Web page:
Main Article Content
This global pandemic caused by COVID19 is unlike anything we have ever experienced before.
It has caused a lot of changes, including in our education systems. The world will never be the
same when we raise from these difficult times. Teaching during the pandemic has made
education more complex. Many of our teachers have endured work-related trauma caused by a
rapidly escalating viral crisis that our education system must adapt to a new curriculum to
address our students' needs. Some degree of pessimism and self-doubt comes with this challenge.
This study purposefully seeks to identify special education teachers' coping strategies for
managing work-related stress during the pandemic and their perceived relationship between how
they cope and their profession. With a quantitative design, the study used the Teacher Stress
Inventory to determine which work-related stressors highly affect our teachers, physical and
emotional manifestations of work-related stress, and coping styles commonly used. The findings
show that special education teachers generally used a common coping strategy, such as taking
advantage of different Entertainment made available by different platforms. Most special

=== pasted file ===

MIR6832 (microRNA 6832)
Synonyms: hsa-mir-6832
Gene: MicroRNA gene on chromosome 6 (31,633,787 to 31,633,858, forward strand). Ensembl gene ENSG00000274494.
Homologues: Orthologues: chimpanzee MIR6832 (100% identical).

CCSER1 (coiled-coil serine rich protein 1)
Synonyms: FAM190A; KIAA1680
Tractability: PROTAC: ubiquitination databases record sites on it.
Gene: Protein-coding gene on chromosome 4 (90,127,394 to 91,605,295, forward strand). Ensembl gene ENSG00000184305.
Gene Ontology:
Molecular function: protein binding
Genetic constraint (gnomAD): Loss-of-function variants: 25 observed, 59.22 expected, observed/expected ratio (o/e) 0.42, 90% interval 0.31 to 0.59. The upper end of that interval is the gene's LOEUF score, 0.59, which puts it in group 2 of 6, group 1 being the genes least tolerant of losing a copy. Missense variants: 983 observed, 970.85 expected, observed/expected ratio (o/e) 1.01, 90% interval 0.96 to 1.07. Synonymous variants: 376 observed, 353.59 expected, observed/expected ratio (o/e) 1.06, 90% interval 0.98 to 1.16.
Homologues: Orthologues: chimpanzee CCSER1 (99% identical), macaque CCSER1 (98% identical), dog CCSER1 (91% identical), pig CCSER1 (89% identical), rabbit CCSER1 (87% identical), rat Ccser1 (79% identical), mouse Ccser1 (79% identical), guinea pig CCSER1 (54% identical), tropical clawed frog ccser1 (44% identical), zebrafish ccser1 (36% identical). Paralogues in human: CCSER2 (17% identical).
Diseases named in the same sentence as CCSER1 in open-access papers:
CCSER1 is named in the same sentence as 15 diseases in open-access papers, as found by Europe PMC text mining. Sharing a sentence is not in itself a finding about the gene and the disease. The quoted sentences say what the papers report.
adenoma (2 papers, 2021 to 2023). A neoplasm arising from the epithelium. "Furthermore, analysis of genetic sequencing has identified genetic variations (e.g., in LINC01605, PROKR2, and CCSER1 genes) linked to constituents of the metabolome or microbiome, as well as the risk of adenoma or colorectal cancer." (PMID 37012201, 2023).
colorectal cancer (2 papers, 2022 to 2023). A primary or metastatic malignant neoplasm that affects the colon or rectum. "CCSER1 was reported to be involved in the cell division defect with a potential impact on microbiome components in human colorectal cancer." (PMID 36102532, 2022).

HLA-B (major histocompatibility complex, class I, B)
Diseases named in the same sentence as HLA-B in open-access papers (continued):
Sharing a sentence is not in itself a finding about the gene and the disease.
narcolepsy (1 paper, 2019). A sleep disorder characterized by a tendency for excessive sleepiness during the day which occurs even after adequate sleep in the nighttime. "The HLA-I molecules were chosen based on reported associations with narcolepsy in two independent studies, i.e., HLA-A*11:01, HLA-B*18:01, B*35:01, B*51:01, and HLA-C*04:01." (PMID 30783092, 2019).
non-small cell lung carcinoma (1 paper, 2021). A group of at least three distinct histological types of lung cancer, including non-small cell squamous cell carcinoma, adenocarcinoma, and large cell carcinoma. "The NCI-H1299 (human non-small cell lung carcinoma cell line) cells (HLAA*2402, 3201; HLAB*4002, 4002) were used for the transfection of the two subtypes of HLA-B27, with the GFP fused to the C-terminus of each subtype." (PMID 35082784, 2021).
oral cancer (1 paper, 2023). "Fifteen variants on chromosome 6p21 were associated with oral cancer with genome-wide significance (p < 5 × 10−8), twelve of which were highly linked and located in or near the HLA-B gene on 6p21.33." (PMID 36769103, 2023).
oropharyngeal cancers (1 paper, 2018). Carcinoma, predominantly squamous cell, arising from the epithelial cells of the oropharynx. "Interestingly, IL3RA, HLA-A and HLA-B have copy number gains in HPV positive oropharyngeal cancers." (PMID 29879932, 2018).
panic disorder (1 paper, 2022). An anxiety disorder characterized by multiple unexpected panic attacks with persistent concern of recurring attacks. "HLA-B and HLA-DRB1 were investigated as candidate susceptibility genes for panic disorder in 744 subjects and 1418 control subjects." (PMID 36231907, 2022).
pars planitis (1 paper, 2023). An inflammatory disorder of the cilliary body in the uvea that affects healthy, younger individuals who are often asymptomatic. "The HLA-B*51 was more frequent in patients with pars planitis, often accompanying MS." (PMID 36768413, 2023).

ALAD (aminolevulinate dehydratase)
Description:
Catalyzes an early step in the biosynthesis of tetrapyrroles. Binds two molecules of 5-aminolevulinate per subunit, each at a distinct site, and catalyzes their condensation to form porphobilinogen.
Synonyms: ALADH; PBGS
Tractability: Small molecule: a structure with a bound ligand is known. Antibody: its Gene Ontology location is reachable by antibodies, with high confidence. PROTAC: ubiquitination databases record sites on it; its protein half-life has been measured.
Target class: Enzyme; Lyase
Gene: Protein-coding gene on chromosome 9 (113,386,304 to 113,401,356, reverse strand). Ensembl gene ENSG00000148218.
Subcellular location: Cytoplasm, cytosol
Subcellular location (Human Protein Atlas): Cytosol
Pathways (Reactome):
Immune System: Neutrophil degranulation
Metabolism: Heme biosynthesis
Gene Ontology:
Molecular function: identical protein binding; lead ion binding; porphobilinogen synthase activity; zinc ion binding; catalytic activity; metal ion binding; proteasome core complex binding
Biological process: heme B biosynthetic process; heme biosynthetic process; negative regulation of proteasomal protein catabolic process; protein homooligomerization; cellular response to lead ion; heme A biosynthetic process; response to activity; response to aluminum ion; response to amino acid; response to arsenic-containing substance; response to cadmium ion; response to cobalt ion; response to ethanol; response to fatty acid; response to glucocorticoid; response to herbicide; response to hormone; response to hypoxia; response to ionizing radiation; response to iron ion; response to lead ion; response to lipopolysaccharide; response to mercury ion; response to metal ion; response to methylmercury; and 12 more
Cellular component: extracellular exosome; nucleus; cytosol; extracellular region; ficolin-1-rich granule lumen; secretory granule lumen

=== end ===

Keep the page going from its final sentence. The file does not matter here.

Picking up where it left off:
education teachers reported that their most noticeable work-related stressor has too much work to
do with much less time. The flexible instructional modalities to address the educational needs of
the students depend effectively and efficiently on the severity of the fluctuating circumstances
brought by this health crisis. It reveals that most special education teachers manifest emotional
stresses than physical stresses. The results will be the keystone for implementing a wellness
program aligned to the predominant coping strategies of the special education teachers that will
encourage and improve their abilities to cope with adversities brought by the uncertainties of this
This work is licensed under a Creative Commons Attribution 4.0 International License.